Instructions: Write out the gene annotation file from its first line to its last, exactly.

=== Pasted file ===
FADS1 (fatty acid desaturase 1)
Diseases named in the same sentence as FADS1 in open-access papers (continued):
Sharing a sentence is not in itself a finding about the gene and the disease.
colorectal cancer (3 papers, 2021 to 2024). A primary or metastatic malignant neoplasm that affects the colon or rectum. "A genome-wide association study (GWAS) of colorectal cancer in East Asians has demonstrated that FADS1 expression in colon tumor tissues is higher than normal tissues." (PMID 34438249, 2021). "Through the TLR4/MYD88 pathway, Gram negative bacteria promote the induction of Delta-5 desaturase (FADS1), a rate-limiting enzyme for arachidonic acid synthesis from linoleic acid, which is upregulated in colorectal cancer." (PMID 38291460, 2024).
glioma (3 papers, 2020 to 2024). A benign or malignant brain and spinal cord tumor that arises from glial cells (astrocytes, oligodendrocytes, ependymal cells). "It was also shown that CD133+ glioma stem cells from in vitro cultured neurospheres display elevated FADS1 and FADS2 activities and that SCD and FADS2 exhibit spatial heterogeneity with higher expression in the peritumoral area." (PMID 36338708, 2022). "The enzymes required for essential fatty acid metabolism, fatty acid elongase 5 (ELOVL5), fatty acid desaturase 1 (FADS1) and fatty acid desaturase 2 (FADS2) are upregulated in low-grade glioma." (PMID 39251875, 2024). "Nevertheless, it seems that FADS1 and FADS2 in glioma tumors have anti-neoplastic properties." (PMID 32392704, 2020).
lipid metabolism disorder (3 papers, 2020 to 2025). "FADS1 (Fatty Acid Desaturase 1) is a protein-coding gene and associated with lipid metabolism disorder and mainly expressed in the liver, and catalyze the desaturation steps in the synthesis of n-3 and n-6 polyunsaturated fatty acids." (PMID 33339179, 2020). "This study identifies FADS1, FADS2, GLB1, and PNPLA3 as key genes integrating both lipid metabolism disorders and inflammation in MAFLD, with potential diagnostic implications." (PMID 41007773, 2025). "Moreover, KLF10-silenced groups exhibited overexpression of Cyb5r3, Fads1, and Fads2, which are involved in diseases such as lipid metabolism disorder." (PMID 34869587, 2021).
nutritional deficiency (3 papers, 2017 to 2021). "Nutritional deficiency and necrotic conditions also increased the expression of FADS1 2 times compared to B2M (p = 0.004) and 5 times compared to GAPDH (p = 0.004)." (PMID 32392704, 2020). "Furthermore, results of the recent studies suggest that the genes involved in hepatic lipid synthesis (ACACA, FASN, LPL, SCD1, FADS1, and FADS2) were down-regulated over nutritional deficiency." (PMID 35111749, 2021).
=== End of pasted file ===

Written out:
FADS1 (fatty acid desaturase 1)
Diseases named in the same sentence as FADS1 in open-access papers (continued):
Sharing a sentence is not in itself a finding about the gene and the disease.
colorectal cancer (3 papers, 2021 to 2024). A primary or metastatic malignant neoplasm that affects the colon or rectum. "A genome-wide association study (GWAS) of colorectal cancer in East Asians has demonstrated that FADS1 expression in colon tumor tissues is higher than normal tissues." (PMID 34438249, 2021). "Through the TLR4/MYD88 pathway, Gram negative bacteria promote the induction of Delta-5 desaturase (FADS1), a rate-limiting enzyme for arachidonic acid synthesis from linoleic acid, which is upregulated in colorectal cancer." (PMID 38291460, 2024).
glioma (3 papers, 2020 to 2024). A benign or malignant brain and spinal cord tumor that arises from glial cells (astrocytes, oligodendrocytes, ependymal cells). "It was also shown that CD133+ glioma stem cells from in vitro cultured neurospheres display elevated FADS1 and FADS2 activities and that SCD and FADS2 exhibit spatial heterogeneity with higher expression in the peritumoral area." (PMID 36338708, 2022). "The enzymes required for essential fatty acid metabolism, fatty acid elongase 5 (ELOVL5), fatty acid desaturase 1 (FADS1) and fatty acid desaturase 2 (FADS2) are upregulated in low-grade glioma." (PMID 39251875, 2024). "Nevertheless, it seems that FADS1 and FADS2 in glioma tumors have anti-neoplastic properties." (PMID 32392704, 2020).
lipid metabolism disorder (3 papers, 2020 to 2025). "FADS1 (Fatty Acid Desaturase 1) is a protein-coding gene and associated with lipid metabolism disorder and mainly expressed in the liver, and catalyze the desaturation steps in the synthesis of n-3 and n-6 polyunsaturated fatty acids." (PMID 33339179, 2020). "This study identifies FADS1, FADS2, GLB1, and PNPLA3 as key genes integrating both lipid metabolism disorders and inflammation in MAFLD, with potential diagnostic implications." (PMID 41007773, 2025). "Moreover, KLF10-silenced groups exhibited overexpression of Cyb5r3, Fads1, and Fads2, which are involved in diseases such as lipid metabolism disorder." (PMID 34869587, 2021).
nutritional deficiency (3 papers, 2017 to 2021). "Nutritional deficiency and necrotic conditions also increased the expression of FADS1 2 times compared to B2M (p = 0.004) and 5 times compared to GAPDH (p = 0.004)." (PMID 32392704, 2020). "Furthermore, results of the recent studies suggest that the genes involved in hepatic lipid synthesis (ACACA, FASN, LPL, SCD1, FADS1, and FADS2) were down-regulated over nutritional deficiency." (PMID 35111749, 2021).